The RDU Airport Authority may intend to sell off a large part of Lake Crabtree Park

OK, this is 1) technically not in Durham and 2) maybe nothing, but in the last few days I’ve noticed a lot of grumbling about the fate of the Lake Crabtree Park in Morisville.

This park has long been a popular destination for mountain bikers, with an extensive network of trails for all skill levels. Once upon a time, when I lived in (gasp) Cary, I would routinely hop on the greenways and ride up to the park; its central location near RDU makes it very easy to get to, and it’s still one of the most convenient trails for me to get to coming from downtown Durham.

So, what’s going on here, anyway? I was surprised to find out that the trail system resides on property that’s owned by the airport authority and leased to Wake County. That means that, should RDU ever be inclined to develop the land, a huge wooded chunk of the park will be lost and converted to [insert development type here].

The County’s current lease on the area expired last year, and RDU has yet to renew it, which has raised a lot of speculation that the end is nigh. RDU’s latest study indicates that this would be a good location for:

Partly restricted, high-performance development (office, hospitality) set back from the lakefront with direct access to waterfront park.

Some folks at TriangleMTB have been looking into the situation. They’ve also put together a web site specifically to raise awareness.

The Herald ran an article on the situation last week, and they got a response from the RDU authority:

Airport spokeswoman Mindy Hamlin said a lease for another 149 acres, known as the “FATS parcel,” expired last year but negotiations are under way to extend it.

“We are currently working with the county to determine what the length of the next agreement will be,” Hamlin said.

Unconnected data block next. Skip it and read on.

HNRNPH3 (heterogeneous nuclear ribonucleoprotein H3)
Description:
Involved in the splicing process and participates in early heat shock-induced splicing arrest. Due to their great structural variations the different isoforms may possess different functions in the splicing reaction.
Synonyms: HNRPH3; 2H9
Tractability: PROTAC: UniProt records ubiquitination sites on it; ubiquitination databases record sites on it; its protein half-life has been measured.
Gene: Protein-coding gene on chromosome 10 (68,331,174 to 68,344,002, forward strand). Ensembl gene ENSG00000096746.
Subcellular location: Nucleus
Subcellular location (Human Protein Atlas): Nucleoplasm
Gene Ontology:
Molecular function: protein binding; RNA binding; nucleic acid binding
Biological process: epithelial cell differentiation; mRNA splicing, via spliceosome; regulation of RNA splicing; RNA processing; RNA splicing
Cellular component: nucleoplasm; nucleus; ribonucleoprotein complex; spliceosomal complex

Airport officials say they have no immediate plans to develop the property.

“No immediate plans to develop” – those are the Herald’s words, not the authority’s, but that phrase leaves a massive amount of wiggle room (e.g. RDU might plan to sell immediately, or plan to develop in the future, and that could still have been a technically true statement).

It’s not really obvious to me what if any impact Durham residents can have on this process, since the park itself is just across the border in Wake County. Some potential “outs” here involve some government purchasing the land from RDU; say, DENR or Wake County. But it seems pretty clear that RDU thinks this parcel holds a lot of untapped potential, and even if they don’t act on that today, its future is very much uncertain.

5 thoughts on “The RDU Airport Authority may intend to sell off a large part of Lake Crabtree Park”

  1. There exists a substantial amount of developable land around RDU, the true center of our community. Using part of Crabtree/Umstead/RDU land is the perfect place for a dense TND, and could offer sustainable living attractive to the many people in the area who fly frequently. This sort of development should be encouraged.

    1. An interesting perspective!

      Keep in mind that RDU owns a lot of undeveloped land which *doesn’t* presently contain a popular park. This isn’t an either/or proposition.

  2. Also, not all parks are sacred cows. Umstead is great, and the most attended park in the State. Should 1/10th of it be carved off for housing, it wouldn’t ruin Umstead. I agree, there are other options. That county (Wake) was the fastest growing in the US over the last decade. At current trends our MSA (rooted by Wake) will be Washington DC size by 2040. 5m people. Thus, the options to densify around core foci (particularly RDU) should not be written off.

    1. So, I’m not sure you’re thinking of the right place. The land in question is part of Lake Crabtree Park, not Umstead.

      Crabtree has dense trails, and it’s designed for use by mountain bicyclists. Volunteers have built structures for people to test their skills on, and there’s a huge investment (mostly in volunteer labor) in maintaining it all. It’s a major destination for mountain bicyclists; there’s nothing equivalent to it in e.g. Umstead or Eno River.

      Basically, this isn’t just some stretch of woods with a packed gravel trail in it. Not that I’d love to see Umstead sliced up either, but the FATS parcel has been groomed and maintained as a recreational facility for decades now. If this went away there wouldn’t be a nearby alternative to it.

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